fill_in :password, :with => 'supersecret'
  click_button "Login"
end

For an anonymous user, I usually just have an empty step:

Given /an anonymous user/ do; end

This assumes that you have to explicitly log in to be logged in, but
that seems like a safe assumption to me.

As for your point about changing code to make it testable, while I can
appreciate the desire to avoid modifying code for tests, if that's
what it takes to test it, I do it. In this case I wouldn't bother, but
as a general principle tests are part of the code base, just important
(if not more so) than the application code.

FWIW,
David
Andrew P. (Guest)
on 2008-12-17 01:49
(Received via mailing list)
Doing this for Restful-Authentication I add the following in
features/support/env.rb

# Make visible for testing
ApplicationController.send(:public, :logged_in?, :current_user,
:authorized?)

Hopefully something similar will work with Authlogic

Andrew

2008/12/16 James B. <removed_email_address@domain.invalid>
Zach D. (Guest)
on 2008-12-17 02:09
(Received via mailing list)
On Tue, Dec 16, 2008 at 6:47 PM, Andrew P. 
<removed_email_address@domain.invalid>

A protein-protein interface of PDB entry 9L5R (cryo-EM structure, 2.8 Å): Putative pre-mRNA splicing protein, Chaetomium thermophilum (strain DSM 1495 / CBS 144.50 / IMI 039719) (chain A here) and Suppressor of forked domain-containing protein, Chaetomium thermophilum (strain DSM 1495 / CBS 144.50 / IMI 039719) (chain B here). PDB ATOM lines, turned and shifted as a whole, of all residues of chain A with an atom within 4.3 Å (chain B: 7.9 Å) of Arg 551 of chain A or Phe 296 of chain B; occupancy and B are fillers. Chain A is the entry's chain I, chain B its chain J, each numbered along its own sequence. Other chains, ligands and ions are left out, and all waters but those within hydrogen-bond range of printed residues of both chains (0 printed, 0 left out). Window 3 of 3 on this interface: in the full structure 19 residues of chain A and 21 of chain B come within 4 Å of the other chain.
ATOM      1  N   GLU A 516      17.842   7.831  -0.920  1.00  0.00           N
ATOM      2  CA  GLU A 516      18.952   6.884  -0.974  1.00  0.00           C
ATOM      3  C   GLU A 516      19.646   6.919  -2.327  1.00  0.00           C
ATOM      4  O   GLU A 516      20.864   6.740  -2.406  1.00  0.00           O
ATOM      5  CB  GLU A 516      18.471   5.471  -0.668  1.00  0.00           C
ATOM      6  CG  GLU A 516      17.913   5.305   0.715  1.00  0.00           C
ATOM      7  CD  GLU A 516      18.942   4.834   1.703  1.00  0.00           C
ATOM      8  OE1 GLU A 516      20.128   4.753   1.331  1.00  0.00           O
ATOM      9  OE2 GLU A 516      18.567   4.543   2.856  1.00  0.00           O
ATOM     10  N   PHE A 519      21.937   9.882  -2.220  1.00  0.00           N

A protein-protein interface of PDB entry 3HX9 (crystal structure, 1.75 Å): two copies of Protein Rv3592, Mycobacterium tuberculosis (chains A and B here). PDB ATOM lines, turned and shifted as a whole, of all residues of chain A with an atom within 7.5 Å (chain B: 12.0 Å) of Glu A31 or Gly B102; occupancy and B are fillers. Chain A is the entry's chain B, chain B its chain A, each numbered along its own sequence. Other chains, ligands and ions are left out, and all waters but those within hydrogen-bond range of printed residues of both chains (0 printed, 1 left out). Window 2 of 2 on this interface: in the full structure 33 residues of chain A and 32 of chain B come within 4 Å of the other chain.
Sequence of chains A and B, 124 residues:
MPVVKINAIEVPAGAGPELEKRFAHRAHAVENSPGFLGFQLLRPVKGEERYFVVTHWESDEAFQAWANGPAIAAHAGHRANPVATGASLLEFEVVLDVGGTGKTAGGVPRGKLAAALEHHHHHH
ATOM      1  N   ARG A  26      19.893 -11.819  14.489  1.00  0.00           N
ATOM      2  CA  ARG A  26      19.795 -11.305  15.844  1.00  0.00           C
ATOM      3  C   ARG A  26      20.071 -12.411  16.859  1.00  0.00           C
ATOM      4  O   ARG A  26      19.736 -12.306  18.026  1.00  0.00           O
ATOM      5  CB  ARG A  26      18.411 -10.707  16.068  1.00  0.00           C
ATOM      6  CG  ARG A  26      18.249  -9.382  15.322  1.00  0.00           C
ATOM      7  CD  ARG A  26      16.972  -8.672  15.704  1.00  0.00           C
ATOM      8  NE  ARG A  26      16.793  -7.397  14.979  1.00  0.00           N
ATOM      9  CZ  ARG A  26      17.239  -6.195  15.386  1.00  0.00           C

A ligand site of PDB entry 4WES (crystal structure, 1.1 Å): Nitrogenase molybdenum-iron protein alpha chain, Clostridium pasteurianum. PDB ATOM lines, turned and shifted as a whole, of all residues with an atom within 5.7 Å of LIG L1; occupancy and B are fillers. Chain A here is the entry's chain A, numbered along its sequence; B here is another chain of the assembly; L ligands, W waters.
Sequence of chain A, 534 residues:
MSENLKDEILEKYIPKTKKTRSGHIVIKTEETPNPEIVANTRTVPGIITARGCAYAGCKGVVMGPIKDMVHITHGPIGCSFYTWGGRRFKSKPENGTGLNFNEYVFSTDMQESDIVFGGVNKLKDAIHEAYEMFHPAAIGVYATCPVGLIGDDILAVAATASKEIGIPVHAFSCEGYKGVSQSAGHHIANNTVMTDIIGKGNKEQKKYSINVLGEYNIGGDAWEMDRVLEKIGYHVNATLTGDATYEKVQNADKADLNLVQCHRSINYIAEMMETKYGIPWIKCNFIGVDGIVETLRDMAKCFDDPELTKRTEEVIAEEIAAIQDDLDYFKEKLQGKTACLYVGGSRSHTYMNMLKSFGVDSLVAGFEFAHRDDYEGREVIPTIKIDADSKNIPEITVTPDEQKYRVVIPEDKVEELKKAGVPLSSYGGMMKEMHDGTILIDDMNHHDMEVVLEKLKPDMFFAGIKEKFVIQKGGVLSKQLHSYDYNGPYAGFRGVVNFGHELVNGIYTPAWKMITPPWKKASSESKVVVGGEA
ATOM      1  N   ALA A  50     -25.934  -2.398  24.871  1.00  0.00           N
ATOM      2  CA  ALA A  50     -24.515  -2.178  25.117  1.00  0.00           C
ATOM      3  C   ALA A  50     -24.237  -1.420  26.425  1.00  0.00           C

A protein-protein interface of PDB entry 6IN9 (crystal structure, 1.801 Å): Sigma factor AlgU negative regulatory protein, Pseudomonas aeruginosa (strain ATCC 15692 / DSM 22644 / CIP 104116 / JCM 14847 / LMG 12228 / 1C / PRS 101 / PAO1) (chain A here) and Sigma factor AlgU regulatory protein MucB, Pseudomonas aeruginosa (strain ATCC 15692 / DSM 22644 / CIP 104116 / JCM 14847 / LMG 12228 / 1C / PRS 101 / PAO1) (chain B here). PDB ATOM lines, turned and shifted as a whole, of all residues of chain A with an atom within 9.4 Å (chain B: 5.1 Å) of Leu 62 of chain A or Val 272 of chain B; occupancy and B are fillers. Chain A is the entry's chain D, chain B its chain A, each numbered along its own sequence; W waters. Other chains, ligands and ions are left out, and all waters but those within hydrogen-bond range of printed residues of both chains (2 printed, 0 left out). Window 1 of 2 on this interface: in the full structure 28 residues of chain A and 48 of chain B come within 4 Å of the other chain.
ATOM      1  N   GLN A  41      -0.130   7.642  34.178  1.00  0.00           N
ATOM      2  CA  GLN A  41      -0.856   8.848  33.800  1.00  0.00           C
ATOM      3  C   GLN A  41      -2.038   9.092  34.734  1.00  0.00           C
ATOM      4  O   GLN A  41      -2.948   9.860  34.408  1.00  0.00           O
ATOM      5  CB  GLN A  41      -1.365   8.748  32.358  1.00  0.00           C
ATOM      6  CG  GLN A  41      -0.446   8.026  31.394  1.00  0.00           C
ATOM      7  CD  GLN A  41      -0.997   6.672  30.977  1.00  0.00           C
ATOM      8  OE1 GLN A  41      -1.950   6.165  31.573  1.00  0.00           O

wrote:
> Doing this for Restful-Authentication I add the following in
> features/support/env.rb
>
> # Make visible for testing
> ApplicationController.send(:public, :logged_in?, :current_user,
> :authorized?)

Why do you need these available for cucumber scenarios?


>> Given the user is not logged in
>>        return false
>>
>> But it seems wrong to alter the application code for no other purpose
> rspec-users mailing list
> removed_email_address@domain.invalid
> http://rubyforge.org/mailman/listinfo/rspec-users
>



--
Zach D.
http://www.continuousthinking.com
http://www.mutuallyhuman.com
Andrew P. (Guest)
on 2008-12-17 03:03
(Received via mailing list)
So I can confirm that I'm logged in, that the user is who I say he is,
etc.

e.g

Then /^I should be logged in$/ do
  controller.logged_in?.should be_true
end

makes sense?

2008/12/16 Zach D. <removed_email_address@domain.invalid>
Zach D. (Guest)
on 2008-12-17 03:32